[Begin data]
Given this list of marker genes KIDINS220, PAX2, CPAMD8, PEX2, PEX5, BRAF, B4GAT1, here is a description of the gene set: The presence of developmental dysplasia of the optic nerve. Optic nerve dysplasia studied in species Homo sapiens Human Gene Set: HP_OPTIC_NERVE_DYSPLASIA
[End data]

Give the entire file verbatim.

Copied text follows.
Given this list of marker genes KIDINS220, PAX2, CPAMD8, PEX2, PEX5, BRAF, B4GAT1, here is a description of the gene set: The presence of developmental dysplasia of the optic nerve. Optic nerve dysplasia studied in species Homo sapiens Human Gene Set: HP_OPTIC_NERVE_DYSPLASIA